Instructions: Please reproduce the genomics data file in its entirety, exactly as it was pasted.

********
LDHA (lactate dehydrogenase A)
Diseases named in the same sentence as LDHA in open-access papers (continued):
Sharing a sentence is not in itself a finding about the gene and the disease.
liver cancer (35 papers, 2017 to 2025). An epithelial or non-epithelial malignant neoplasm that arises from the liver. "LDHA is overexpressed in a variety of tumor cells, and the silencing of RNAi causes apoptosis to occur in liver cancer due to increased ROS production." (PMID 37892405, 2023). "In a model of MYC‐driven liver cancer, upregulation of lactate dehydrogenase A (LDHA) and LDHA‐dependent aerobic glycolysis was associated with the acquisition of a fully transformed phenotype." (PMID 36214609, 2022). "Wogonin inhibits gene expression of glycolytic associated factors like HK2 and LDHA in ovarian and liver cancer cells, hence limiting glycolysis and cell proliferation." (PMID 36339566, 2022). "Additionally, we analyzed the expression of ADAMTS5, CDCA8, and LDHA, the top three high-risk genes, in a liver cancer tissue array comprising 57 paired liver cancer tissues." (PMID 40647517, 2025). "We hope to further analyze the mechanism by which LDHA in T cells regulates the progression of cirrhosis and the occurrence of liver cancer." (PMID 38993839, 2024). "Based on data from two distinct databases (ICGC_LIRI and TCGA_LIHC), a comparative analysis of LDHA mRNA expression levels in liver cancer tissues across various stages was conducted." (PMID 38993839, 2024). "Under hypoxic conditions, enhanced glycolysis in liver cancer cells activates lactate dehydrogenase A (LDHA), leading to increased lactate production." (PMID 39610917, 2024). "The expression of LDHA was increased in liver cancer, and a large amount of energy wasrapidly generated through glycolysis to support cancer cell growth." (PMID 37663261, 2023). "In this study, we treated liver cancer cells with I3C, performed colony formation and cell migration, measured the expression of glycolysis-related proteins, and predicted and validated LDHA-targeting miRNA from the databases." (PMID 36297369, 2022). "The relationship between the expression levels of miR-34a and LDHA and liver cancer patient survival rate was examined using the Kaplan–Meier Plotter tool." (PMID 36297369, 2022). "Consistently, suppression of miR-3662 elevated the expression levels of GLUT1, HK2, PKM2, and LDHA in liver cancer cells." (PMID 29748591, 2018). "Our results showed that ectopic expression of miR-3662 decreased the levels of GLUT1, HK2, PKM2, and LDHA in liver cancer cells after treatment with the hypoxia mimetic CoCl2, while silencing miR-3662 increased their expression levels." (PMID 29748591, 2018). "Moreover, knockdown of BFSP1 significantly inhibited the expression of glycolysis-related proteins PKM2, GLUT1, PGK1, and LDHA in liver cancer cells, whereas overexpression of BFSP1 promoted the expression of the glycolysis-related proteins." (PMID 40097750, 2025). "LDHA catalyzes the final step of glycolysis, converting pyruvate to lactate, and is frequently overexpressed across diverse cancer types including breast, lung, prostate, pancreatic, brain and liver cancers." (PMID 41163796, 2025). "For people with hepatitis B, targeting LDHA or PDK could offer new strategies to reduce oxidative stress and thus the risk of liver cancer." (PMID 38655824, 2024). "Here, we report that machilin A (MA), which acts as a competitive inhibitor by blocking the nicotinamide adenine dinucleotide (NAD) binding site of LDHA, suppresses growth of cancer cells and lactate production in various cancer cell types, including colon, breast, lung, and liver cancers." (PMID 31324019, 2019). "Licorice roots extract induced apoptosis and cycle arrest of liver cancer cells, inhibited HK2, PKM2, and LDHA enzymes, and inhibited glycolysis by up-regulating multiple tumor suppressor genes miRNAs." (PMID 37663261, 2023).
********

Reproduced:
LDHA (lactate dehydrogenase A)
Diseases named in the same sentence as LDHA in open-access papers (continued):
Sharing a sentence is not in itself a finding about the gene and the disease.
liver cancer (35 papers, 2017 to 2025). An epithelial or non-epithelial malignant neoplasm that arises from the liver. "LDHA is overexpressed in a variety of tumor cells, and the silencing of RNAi causes apoptosis to occur in liver cancer due to increased ROS production." (PMID 37892405, 2023). "In a model of MYC‐driven liver cancer, upregulation of lactate dehydrogenase A (LDHA) and LDHA‐dependent aerobic glycolysis was associated with the acquisition of a fully transformed phenotype." (PMID 36214609, 2022). "Wogonin inhibits gene expression of glycolytic associated factors like HK2 and LDHA in ovarian and liver cancer cells, hence limiting glycolysis and cell proliferation." (PMID 36339566, 2022). "Additionally, we analyzed the expression of ADAMTS5, CDCA8, and LDHA, the top three high-risk genes, in a liver cancer tissue array comprising 57 paired liver cancer tissues." (PMID 40647517, 2025). "We hope to further analyze the mechanism by which LDHA in T cells regulates the progression of cirrhosis and the occurrence of liver cancer." (PMID 38993839, 2024). "Based on data from two distinct databases (ICGC_LIRI and TCGA_LIHC), a comparative analysis of LDHA mRNA expression levels in liver cancer tissues across various stages was conducted." (PMID 38993839, 2024). "Under hypoxic conditions, enhanced glycolysis in liver cancer cells activates lactate dehydrogenase A (LDHA), leading to increased lactate production." (PMID 39610917, 2024). "The expression of LDHA was increased in liver cancer, and a large amount of energy wasrapidly generated through glycolysis to support cancer cell growth." (PMID 37663261, 2023). "In this study, we treated liver cancer cells with I3C, performed colony formation and cell migration, measured the expression of glycolysis-related proteins, and predicted and validated LDHA-targeting miRNA from the databases." (PMID 36297369, 2022). "The relationship between the expression levels of miR-34a and LDHA and liver cancer patient survival rate was examined using the Kaplan–Meier Plotter tool." (PMID 36297369, 2022). "Consistently, suppression of miR-3662 elevated the expression levels of GLUT1, HK2, PKM2, and LDHA in liver cancer cells." (PMID 29748591, 2018). "Our results showed that ectopic expression of miR-3662 decreased the levels of GLUT1, HK2, PKM2, and LDHA in liver cancer cells after treatment with the hypoxia mimetic CoCl2, while silencing miR-3662 increased their expression levels." (PMID 29748591, 2018). "Moreover, knockdown of BFSP1 significantly inhibited the expression of glycolysis-related proteins PKM2, GLUT1, PGK1, and LDHA in liver cancer cells, whereas overexpression of BFSP1 promoted the expression of the glycolysis-related proteins." (PMID 40097750, 2025). "LDHA catalyzes the final step of glycolysis, converting pyruvate to lactate, and is frequently overexpressed across diverse cancer types including breast, lung, prostate, pancreatic, brain and liver cancers." (PMID 41163796, 2025). "For people with hepatitis B, targeting LDHA or PDK could offer new strategies to reduce oxidative stress and thus the risk of liver cancer." (PMID 38655824, 2024). "Here, we report that machilin A (MA), which acts as a competitive inhibitor by blocking the nicotinamide adenine dinucleotide (NAD) binding site of LDHA, suppresses growth of cancer cells and lactate production in various cancer cell types, including colon, breast, lung, and liver cancers." (PMID 31324019, 2019). "Licorice roots extract induced apoptosis and cycle arrest of liver cancer cells, inhibited HK2, PKM2, and LDHA enzymes, and inhibited glycolysis by up-regulating multiple tumor suppressor genes miRNAs." (PMID 37663261, 2023).